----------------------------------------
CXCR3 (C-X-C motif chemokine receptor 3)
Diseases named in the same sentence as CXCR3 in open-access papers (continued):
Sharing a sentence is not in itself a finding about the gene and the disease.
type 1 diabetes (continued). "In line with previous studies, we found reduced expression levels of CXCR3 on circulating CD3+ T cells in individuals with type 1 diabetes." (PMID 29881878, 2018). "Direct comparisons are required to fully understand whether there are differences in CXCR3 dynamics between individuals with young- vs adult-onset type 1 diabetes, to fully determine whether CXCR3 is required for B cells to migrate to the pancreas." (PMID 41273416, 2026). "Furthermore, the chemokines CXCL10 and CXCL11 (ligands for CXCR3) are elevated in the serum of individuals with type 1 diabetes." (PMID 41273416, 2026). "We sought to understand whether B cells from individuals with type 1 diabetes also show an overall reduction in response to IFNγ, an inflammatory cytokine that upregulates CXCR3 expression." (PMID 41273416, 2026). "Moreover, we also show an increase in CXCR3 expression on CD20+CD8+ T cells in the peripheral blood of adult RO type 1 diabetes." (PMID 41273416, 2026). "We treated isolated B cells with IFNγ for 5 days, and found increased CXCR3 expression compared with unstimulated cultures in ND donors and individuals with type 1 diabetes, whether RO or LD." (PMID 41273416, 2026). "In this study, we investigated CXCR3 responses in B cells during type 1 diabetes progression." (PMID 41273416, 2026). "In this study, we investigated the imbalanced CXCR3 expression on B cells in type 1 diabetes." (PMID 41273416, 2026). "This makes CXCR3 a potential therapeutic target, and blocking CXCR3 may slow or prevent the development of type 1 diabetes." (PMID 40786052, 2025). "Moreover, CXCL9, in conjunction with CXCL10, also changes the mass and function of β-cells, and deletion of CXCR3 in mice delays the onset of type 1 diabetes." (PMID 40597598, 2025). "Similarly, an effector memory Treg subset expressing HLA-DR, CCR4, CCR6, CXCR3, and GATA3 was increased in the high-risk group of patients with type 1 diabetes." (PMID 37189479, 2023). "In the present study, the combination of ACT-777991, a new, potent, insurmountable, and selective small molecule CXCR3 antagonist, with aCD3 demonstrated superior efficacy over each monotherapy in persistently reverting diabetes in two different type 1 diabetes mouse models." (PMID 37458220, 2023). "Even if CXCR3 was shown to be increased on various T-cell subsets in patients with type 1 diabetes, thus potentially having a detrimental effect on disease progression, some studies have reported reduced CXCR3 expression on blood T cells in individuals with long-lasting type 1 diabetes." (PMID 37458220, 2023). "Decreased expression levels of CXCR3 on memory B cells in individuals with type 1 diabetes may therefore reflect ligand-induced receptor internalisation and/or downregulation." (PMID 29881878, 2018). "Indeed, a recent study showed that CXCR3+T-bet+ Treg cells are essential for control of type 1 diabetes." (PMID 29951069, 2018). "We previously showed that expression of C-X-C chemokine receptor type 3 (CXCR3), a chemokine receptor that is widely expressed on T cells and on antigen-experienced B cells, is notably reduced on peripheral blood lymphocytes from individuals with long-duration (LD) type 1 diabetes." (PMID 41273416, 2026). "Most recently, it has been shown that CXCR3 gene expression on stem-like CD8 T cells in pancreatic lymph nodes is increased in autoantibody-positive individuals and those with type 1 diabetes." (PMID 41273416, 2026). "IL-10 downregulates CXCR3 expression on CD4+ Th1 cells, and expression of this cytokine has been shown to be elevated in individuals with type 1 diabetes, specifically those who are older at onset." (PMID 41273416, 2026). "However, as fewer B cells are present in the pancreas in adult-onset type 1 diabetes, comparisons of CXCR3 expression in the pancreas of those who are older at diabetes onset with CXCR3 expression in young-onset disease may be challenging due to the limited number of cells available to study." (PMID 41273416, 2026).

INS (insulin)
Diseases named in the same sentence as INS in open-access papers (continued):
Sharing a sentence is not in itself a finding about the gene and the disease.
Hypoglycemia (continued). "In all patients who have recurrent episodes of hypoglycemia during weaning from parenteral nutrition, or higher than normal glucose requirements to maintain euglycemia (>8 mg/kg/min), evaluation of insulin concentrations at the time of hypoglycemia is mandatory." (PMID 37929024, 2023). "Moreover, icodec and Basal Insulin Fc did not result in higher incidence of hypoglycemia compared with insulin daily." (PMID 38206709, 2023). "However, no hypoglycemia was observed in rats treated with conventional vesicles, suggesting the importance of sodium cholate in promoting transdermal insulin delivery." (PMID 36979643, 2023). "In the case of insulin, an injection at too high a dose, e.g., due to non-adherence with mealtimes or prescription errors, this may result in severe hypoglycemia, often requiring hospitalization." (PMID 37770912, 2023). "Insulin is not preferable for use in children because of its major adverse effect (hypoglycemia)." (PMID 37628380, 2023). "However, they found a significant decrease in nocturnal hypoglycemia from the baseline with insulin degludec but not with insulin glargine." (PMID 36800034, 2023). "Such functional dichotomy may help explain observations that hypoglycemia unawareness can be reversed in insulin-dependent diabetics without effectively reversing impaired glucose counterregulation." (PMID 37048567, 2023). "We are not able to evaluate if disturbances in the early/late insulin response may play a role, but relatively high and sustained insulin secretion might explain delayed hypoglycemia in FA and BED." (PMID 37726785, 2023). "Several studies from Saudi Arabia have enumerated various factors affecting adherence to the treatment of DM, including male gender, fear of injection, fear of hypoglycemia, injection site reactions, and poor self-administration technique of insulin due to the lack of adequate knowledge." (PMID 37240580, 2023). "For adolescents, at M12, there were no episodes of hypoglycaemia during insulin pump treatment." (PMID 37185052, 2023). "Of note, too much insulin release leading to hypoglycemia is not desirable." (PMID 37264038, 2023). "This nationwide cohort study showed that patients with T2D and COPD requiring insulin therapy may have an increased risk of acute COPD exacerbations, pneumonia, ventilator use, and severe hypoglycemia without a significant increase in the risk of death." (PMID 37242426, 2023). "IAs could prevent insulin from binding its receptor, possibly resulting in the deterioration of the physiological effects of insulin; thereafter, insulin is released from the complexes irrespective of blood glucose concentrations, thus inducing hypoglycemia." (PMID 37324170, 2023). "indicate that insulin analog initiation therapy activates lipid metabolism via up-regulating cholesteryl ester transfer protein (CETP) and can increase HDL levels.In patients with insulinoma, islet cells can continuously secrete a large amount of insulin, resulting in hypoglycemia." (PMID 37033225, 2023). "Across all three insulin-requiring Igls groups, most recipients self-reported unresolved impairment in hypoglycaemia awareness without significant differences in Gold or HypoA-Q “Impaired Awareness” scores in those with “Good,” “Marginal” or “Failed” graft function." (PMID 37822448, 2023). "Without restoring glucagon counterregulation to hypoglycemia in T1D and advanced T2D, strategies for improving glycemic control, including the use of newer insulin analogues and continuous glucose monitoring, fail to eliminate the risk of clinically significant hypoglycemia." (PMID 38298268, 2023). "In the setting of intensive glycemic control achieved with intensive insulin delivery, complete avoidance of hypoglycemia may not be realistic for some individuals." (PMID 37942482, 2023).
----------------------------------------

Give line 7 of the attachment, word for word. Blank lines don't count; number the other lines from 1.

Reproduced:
Sharing a sentence is not in itself a finding about the gene and the disease.